“I’m sorry, why would you care to open your door to us?” Angela told her how she was struck that morning several weeks ago seeing Helen and her son at the dumpster. I wanted to help that day. I took the tricycle your son held up to you. I took it to my neighbor and who redid the trike for me. That’s for him if he wants it. Angela gazed at the little boy who went around in circles. “I went back with breakfast and put it in front of the dumpster that morning. I left you a note, but you were gone.”
“I did get that breakfast and the note, thank you. Helen sipped on her coffee and sighed. My story is, I have cancer.” She told Angela. “We lost our house when I couldn’t make the mortgage payments. I lost my job because I took so much sick time. My husband left me. He couldn’t handle my illness. I don’t know where he is. I worry about what will happen to me when I can’t get out to find food for Timmy and myself.” Angela’s heart went out to the woman. They continued to talk when the idea hit Angela.
“There is a small living area above, it’s not much but I can offer it to you in exchange for cleaning the store.” Helen’s eyes lit up. You would do that for us?” Angela led them on the narrow stairway to the second floor of the building. Because of the inside entrance, she was not able to rent it legally. Helen and Timmy would have a place to live rent free, and she would have someone watching the building at night. The small apartment had a kitchen/living room combination, a bathroom, and a bedroom.
“It’s a little dusty, but I am sure you will be able to make it a nice place.” Helen cried and hugged Angela. At first, Angela restrained herself, but then hugged her back.
Angela called a social worker, who was able to get Helen enrolled at the hospital with a program for uninsured people. The reality of the situation was that Helen was never going to get better. Timmy was placed with a preschool program a few blocks from the store. He had breakfast and lunch regularly five days a week. They were able to get vouchers for food. Things looked up for them.
Angela and Helen became friends. As Helen started to go downhill, Angela offered to find her husband. She could hire a private detective. Helen shook her head. Timmy would not be safe with his father. It worked out for the best that he’d left her.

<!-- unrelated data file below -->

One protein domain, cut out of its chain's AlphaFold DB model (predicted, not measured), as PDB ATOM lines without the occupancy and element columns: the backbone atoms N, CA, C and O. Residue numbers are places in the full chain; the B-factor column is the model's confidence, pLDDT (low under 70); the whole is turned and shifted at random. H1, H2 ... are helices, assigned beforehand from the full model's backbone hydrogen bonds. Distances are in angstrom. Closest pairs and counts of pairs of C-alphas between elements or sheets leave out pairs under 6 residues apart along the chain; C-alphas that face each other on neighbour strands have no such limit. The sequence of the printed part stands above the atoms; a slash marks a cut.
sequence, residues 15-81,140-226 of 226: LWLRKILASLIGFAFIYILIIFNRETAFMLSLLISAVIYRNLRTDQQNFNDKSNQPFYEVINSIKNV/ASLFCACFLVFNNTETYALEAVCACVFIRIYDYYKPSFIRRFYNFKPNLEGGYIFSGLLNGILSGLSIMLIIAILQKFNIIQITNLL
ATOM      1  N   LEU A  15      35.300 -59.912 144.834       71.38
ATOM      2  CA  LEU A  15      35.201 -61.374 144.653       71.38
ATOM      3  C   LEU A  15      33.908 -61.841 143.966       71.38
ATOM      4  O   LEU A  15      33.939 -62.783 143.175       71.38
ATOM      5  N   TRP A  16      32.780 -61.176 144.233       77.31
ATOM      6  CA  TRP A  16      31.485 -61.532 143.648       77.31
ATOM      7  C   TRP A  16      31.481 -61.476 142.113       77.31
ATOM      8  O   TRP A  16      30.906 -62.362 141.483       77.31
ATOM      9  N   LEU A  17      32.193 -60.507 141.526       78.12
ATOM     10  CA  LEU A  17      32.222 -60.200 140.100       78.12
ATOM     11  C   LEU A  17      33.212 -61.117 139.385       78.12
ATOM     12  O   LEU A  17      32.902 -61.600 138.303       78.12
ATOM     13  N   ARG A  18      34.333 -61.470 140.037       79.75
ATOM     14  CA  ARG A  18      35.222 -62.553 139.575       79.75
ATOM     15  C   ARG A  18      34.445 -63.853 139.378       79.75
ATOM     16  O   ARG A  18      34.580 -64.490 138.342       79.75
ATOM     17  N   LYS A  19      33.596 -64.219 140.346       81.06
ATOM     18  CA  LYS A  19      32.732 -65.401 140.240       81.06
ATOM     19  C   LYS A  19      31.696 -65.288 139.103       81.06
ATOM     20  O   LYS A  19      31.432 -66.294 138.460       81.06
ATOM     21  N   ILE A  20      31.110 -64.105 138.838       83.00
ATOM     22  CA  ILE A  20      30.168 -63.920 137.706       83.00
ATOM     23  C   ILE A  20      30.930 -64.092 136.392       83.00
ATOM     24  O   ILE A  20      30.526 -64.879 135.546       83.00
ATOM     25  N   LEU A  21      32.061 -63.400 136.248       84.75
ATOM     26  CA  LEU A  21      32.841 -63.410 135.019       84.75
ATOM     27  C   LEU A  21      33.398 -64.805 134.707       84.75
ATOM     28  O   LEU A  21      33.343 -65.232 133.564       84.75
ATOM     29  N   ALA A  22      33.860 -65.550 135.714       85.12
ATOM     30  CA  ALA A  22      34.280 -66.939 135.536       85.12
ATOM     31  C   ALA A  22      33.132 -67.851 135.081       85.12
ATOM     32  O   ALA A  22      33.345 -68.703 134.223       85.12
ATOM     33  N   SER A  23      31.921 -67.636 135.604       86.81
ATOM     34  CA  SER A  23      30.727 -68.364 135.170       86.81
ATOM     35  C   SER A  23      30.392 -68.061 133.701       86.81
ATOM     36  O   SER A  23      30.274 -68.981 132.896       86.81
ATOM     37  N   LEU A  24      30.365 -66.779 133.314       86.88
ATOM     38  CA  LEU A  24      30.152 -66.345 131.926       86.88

“What kind of a man leaves his sick wife and a two-year-old child?” she said sadly. One morning, Angela walked into the store to find Helen on the floor of the apartment. Helen was near the end of her life. The ambulance took her to the hospital. Angela and Timmy followed. Angela didn’t have a car seat for the little boy. She put him in the back seat buckling him up tightly. In the emergency room, the doctor shook his head. Helen was not going to make it. Angela took Timmy by the hand and walked him into the waiting room. With her arms around Timmy, Angela explained what was happening. Timmy knew this would happen with his mommy she had explained it to him.
A social worker came into the hospital, after a while she came out of the emergency waiting room. Angela sat with Timmy as he lay against her allowing her to soothe and distract him with stroking his face. He was almost asleep.
“Miss Benz?” the social worker asked.
“Yes!” Angela had Timmy remain on the couch as she came forward.
“Helen has asked you to sign this paperwork, she is giving you custody of her son upon her death.” Angela inhaled sharply. She looked at the little man sitting on the couch bobbing his legs up and down. She had never pictured herself a mother, but Timmy needed her. She nodded she would take the child, signing the papers.
“We will be contacting you regarding the adoption procedure. Helen asked for this to happen on the day you introduced us. She was quite taken by your generosity and your kind heart.” Angela cried. Timmy came up and put his hand in her hand.
“Timmy your mommy is very sick. She isn’t going to get any better. She has asked me to take care of you. Would you like that?” Timmy nodded.
“Don’t cry Angel, my mommy promised me when we moved to the apartment that an angel was going to take care of me when she went to live with God, and I shouldn’t be afraid. It will be alright.” Angela pulled Timmy tight to her side grateful she had stuck her neck out for them. She would be here for Timmy when the time came, to fulfill his mother’s promise.